Friday, December 11, 2009


Over the last few weeks I've been reading a fascinating book entitled THE GHOST MAP by Steven Johnson, that details the story behind the 1854 cholera outbreak in London and the efforts of a few men, including the physician Dr. John Snow, to isolate the cause.

Dr. Snow is perhaps most celebrated for developing the titular "Ghost Map" that (and this is simplifying the process) helped form a visual correlation between the number of deaths and the proximity of the contaminated water pump that turned out to be the root cause.

It's a fascinating book for anyone interested in social sciences, history, biology, and communication. A large part of the story discusses how Snow culled information from a variety of apparently disparate sources, some written, some verbal, and his own observations and bought them together to develop one of the most celebrated examples of technical communication and visual design of the modern age.

But the book itself has one great failing - it doesn't include a copy of the map! You know the map that is referenced in the title of the book? The map that has a whole chapter to it and to which the author constantly refers. A map that is in the public domain and widely available on the net. Yes THIS map.

Here is a great example of setting up a reader / user expectation and failing to meet it. The quality of the content in this book was excellent, yet the one thing I will remember most (and obviously decided to blog about) was that single point of failure.

So how does this relate to corporate communications - simply put - make sure that you deliver the content you promise - even if it's an implied promise. And titles are the first place you set up expectations of what's to follow. Make sure you deliver.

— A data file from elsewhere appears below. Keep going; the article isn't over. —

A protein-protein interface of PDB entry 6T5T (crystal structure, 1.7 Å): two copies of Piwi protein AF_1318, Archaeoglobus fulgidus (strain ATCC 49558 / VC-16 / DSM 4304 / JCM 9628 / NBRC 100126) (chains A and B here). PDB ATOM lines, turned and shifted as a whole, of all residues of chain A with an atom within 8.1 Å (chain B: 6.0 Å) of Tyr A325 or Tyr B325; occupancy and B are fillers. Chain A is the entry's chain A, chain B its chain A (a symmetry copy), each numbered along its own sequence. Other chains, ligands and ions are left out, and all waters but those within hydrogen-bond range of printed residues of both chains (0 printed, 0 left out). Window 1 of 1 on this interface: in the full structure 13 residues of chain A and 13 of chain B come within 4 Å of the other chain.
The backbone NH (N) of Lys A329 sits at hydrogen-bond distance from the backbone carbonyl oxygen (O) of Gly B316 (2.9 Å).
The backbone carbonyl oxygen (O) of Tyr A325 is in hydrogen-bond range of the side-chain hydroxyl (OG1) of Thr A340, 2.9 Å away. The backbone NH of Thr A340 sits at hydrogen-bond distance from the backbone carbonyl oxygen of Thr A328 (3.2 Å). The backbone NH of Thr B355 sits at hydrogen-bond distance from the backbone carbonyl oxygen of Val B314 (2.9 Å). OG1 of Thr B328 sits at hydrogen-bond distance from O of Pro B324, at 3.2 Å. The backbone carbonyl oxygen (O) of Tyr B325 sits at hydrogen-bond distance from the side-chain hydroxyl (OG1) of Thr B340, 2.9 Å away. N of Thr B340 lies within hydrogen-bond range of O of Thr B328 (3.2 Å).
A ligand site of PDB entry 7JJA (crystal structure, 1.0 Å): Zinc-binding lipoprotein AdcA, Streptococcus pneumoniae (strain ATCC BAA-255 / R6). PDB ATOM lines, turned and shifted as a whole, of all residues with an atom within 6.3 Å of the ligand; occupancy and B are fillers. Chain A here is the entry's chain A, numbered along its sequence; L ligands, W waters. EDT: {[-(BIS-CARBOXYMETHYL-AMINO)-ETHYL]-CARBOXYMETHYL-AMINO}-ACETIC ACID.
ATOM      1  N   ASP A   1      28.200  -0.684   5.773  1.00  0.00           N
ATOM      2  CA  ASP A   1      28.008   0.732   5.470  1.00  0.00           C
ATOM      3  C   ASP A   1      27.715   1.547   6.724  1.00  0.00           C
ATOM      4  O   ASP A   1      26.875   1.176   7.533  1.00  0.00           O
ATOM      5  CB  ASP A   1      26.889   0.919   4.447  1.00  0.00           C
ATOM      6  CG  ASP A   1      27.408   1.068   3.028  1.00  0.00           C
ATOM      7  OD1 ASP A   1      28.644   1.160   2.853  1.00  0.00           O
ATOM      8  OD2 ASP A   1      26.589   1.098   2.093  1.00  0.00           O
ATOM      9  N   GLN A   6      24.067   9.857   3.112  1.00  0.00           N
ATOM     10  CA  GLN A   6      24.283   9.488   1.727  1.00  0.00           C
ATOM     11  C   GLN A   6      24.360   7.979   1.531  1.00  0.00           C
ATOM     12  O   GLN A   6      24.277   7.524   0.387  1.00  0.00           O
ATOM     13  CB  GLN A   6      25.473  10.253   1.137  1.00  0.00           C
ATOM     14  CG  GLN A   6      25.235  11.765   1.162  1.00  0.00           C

So to make sure I deliver on my promise, what does the Ghost Map have to do with the Social Web? In the later two chapters Johnson goes on to discuss the impact of Snow's work on science in general and the use of cartography in mapping social trends.

In that discussion on maps he makes the following observation:

"The amateurs are producing the most interesting work, precisely because they have the most textured, granular experience of their community."

An astute observation and not one that just applies to cartography projects, - it also applies to the changing face of corporate communications and social media. The day of the 'experts' being the sole trusted source of information. As Don Tappscott & Anthony Williams put it in their book Wikinomics:

"There are always more smart people outside your enterprise boundaries than there are inside."

In London in 1854 the experts inside the organization, i.e. the Government, were convinced it was the mythical 'miasma' that was killing people. It took informed 'amateurs' to identify the root cause and develop the documentation to prove their case.

Any organization today should be listening to, and encouraging, the participation of the smart people outside.

Imagine if Dr. John Snow had access to a wiki, or Twitter?